Since September 11 the US Government has tried to improve its tarnished international image, even hiring a Madison Ave advertising executive, with disappointing results. Travel industry executives argue that the best ambassadors the US can have are happy visitors: 74 per cent of those who make it through immigration, says the poll, leave with a good impression of America.
"The more hospitable and welcoming you are the more favourable people feel towards your country," says Roger Dow, president of the Travel Industry Association of America. Yet in contrast to almost every other nation keen to attract tourists, the US spends almost nothing on overseas promotion. The budget this year is a paltry US$3.9 million.
In comparison, notes the blueprint, New Zealand, while only 1/74th the size of the US, spends $43 million.
"We have not broken through yet," say Dow, who has lobbied Karen Hughes, America's "public diplomacy" tsar. "But this is the way we can change America's image. We must do it."
This would seem an obvious conclusion but it has to swim against the current of post-September 11 paranoia that exerts a vice-like grip on many officials, determined not to admit the next suicide bomber.
Dow believes malefactors can be stopped by US intelligence - plus programmes like US-Visit, which collects biometric data from visitors - but not by the often stressed officials on airport immigration desks.
Interestingly, the poll suggested US foreign policy was not "a significant factor" in global dissatisfaction with the US, but that US entry policies were. It is slowly dawning in Washington that, unless visitors are treated better upon arrival, the US will continue to lose hearts and minds.
There is evidence this view is gaining ground on Capitol Hill. "The best global ambassadors for the US are ordinary Americans," said Representative William Delahunt, who warned against a "Fortress America" mentality.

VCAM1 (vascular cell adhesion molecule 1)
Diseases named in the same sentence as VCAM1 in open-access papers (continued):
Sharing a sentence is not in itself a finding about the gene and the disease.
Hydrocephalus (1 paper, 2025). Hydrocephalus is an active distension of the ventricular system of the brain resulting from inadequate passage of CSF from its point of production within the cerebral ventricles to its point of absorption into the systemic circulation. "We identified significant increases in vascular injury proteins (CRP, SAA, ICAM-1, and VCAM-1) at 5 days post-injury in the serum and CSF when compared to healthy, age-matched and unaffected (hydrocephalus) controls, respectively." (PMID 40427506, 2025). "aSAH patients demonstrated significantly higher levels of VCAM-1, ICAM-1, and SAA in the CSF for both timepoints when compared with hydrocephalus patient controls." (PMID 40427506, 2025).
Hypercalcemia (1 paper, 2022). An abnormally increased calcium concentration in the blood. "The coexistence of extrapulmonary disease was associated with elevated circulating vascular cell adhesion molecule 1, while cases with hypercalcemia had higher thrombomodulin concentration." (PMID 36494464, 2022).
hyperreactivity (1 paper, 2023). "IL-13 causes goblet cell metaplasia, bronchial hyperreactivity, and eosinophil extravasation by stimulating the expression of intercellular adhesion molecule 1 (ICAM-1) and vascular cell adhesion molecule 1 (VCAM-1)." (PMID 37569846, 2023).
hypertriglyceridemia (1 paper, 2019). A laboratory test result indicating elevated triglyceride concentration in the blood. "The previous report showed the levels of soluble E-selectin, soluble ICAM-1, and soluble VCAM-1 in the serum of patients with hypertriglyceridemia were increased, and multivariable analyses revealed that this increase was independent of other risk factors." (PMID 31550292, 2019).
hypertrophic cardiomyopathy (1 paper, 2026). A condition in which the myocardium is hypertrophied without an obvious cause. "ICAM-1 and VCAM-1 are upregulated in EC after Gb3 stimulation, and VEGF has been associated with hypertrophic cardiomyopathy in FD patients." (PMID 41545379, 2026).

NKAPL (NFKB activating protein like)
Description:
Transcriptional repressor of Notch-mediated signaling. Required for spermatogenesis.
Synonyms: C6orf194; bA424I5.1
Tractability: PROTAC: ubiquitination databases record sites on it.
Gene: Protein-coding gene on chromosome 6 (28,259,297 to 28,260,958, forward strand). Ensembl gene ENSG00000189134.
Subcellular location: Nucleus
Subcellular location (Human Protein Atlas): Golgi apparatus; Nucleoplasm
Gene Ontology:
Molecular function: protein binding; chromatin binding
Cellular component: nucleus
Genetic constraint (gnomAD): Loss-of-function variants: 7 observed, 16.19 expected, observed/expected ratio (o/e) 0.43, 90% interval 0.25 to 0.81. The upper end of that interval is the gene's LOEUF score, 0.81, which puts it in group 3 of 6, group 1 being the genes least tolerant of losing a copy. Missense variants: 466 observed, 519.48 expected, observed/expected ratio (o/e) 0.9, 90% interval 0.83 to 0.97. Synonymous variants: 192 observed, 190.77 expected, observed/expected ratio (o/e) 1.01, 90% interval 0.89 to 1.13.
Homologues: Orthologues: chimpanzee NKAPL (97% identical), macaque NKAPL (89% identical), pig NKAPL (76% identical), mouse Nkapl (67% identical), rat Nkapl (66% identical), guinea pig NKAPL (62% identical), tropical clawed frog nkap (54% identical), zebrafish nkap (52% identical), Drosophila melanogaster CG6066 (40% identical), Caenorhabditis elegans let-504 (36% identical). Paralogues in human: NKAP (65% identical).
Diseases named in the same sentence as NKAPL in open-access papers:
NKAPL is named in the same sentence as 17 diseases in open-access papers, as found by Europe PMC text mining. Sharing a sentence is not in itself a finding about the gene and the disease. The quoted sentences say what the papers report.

"Inefficiency and rudeness at our borders only undermine national security." Representative Sam Farr wants travel and security balanced as "critical components of a comprehensive public diplomacy policy."
Will the industry's blueprint reap dividends? "We're optimistic," says Freeman. "Change won't happen overnight. But we are closer than at any point since September 11 to reforming the travel system."
Congress is considering legislation to expand the visa waiver bill, process visas within 30 days (interview wait times can exceed 100 days in India and Brazil), share biometric data with more countries, promote the US as a destination overseas, and improve processing facilities at 20 major airports, in part by hiring 200 more immigration staff. But common courtesy wasn't mentioned.
Later this year US airport officials will begin scanning all 10 fingerprints (US-Visit currently scans eyes and index fingerprints), arguing that this will reduce "false positives," which have detained many travellers, and hasten the entry process. Critics regard this as another sign of how America has over-reacted to the perceived terrorist threat.
This week several senior Government officials, including the head of Customs and Border Protection, attended the LA Pow Wow, where they listened to airport horror stories. And while CBP spokeswoman Kelly Klundt argues that horror stories are atypical (One million visitors enter the US each day, mostly without incident), she acknowledges that some visitors feel they have been mistreated, have been wrongly identified as being on watch lists, or have missed flights because they were held up by officials.
"We are very aware of this. Otherwise we wouldn't be at the Pow Wow. We are part of the discussion. And we hear the concerns being voiced."
She encourages anyone with a complaint to tell supervisors at the airport, or to log on to the Traveller Redress Inquiry Programme, known as Trip, found on the Homeland Security website.
But while she agrees that the rudeness of officials should be addressed promptly, she says the CBP's primary mission is to keep terrorists out of America. "The law enforcement mission is critical. Security is critical. And there are ways that we can apply those practices and be more mindful of our role as ambassadors."
Given that America is fighting an endless war on terror, that may be the best compromise the travel industry and visitors to the US can hope for.By Peter Huck